Biblical Translations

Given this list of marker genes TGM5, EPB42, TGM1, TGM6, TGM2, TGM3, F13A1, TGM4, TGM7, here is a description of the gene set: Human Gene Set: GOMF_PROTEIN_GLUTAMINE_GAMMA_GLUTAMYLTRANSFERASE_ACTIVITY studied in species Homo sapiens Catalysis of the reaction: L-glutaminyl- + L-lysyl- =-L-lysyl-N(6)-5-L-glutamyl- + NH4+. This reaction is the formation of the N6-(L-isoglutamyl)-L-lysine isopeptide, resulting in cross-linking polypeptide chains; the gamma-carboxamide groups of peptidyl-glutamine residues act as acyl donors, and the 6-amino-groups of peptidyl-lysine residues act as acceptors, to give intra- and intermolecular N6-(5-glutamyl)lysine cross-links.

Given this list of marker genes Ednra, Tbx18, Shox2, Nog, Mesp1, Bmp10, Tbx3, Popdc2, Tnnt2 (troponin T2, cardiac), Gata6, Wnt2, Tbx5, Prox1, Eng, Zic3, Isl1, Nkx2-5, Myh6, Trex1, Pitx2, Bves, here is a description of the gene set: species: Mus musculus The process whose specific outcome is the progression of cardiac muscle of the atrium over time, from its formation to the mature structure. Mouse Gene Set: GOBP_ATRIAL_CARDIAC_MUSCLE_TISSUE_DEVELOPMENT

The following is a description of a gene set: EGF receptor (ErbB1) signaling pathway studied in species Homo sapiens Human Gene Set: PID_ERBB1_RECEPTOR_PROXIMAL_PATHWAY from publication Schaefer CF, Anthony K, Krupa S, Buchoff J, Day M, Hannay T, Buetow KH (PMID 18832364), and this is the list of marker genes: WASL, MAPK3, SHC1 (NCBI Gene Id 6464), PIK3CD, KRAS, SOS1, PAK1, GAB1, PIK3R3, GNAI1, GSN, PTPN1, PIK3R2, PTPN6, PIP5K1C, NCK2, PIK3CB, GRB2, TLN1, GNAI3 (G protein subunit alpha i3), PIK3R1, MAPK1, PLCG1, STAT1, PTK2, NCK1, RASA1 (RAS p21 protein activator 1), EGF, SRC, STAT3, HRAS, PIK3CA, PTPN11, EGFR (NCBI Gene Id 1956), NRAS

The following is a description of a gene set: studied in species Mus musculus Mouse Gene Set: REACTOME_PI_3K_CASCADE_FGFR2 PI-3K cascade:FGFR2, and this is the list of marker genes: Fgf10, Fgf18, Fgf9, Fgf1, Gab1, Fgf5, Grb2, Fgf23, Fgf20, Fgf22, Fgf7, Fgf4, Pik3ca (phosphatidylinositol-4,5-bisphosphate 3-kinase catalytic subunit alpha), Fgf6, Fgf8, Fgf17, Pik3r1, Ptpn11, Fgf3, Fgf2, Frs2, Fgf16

Next month the bishops of our country will again consider approving an English translation of those parts of the Bible read publicly in church. They deal with this “again” because, while the Scriptures do not change, our English language does. One has only to read a play of Shakespeare or turn again to the Douay Bible to see how dramatically usage has changed. In 1810, Archbishop John Carroll invited the bishops of Bardstown, Boston and Philadelphia, whom he had just ordained, to remain here in Baltimore with Coadjutor Archbishop Leonard Neale for an informal council. They reviewed and made more precise for the dioceses of the United States the legislation of the Synod of Baltimore of 1791. To this general affirmation they added a new rule for all Catholic Churches in this country. Peter Gilday records that they decreed that Bishop Richard Challoner’s 1582 edition of the Rheims (New Testament, 1582) and Douay (Old Testament, 1609-1610) version would be the official translation for use “in all books of devotion and in reading the Gospel during Mass.” (The Councils of Baltimore, New York, 1932, page 76) When Archbishop James Whitfield convened the First Provincial Council of Baltimore in 1829, the bishops again endorsed Challoner’s translation. However, they also called for a major emendation of the text, a call repeated at the Ninth Provincial Council here in 1858. They recognized that the English language continued to change and the Church needed to respond to this change. Archbishop Francis Patrick Kenrick, who presided at the Ninth Provincial Council, undertook his own translation of the Bible, which he completed before his death in 1863. The Kenrick version did not win general acceptance or the endorsement of the bishops at the Second Plenary Council in 1866, and the Challoner text remained the standard until 1948. In that year the Confraternity of Christian Doctrine published a New Testament translation still based, however, on the Challoner Version. Meanwhile, in 1943, Pope Pius XII issued a landmark encyclical on biblical studies, which was endorsed and expanded upon in the Second Vatican Council’s Constitution on Divine Revelation, completed in 1965. Pope and Council alike encouraged scholars to go back to the original Hebrew and Greek texts in preparing translations for our day. The Latin Vulgate itself, upon which the Douay-Rheims Version was based, was also redone in the light of research into the original text. With an Apostolic Constitution, Pope John Paul II commended the official edition of this new Vulgate in 1986. The Second Vatican Council’s encouragement of a translation based on the original languages led the Confraternity of Christian Doctrine to undertake a completely new translation, know as the New American Bible. Published in 1970, with subsequent confirmation by the Holy See, it has been used since then in the Lectionary with which we are familiar. However, many believe that, in the Gospel passages especially, the translators in their efforts for clarity sometimes failed to capture the dignity and the nuances of the original Greek text. And in the intervening years, the English language has continued to change. This led to the Revised New American Bible translation, which for several years has been discussed as the basis for a Lectionary text and now will come to the bishops for approval. The Lectionary, if it wins approval, will continue the practice of a New Testament translation based primarily on the Greek text. The Old Testament portion of the Lectionary awaits completion by scholars who are now working with the original Hebrew and, with respect to several books, the original Greek. The aim of the translation is stated in the preface to the New Testament text: “The editors have wished to produce a version in English that reflects contemporary English usage and is readily understandable to ordinary educated people, but one that will be recognized as dignified speech….” The preface mentions that:

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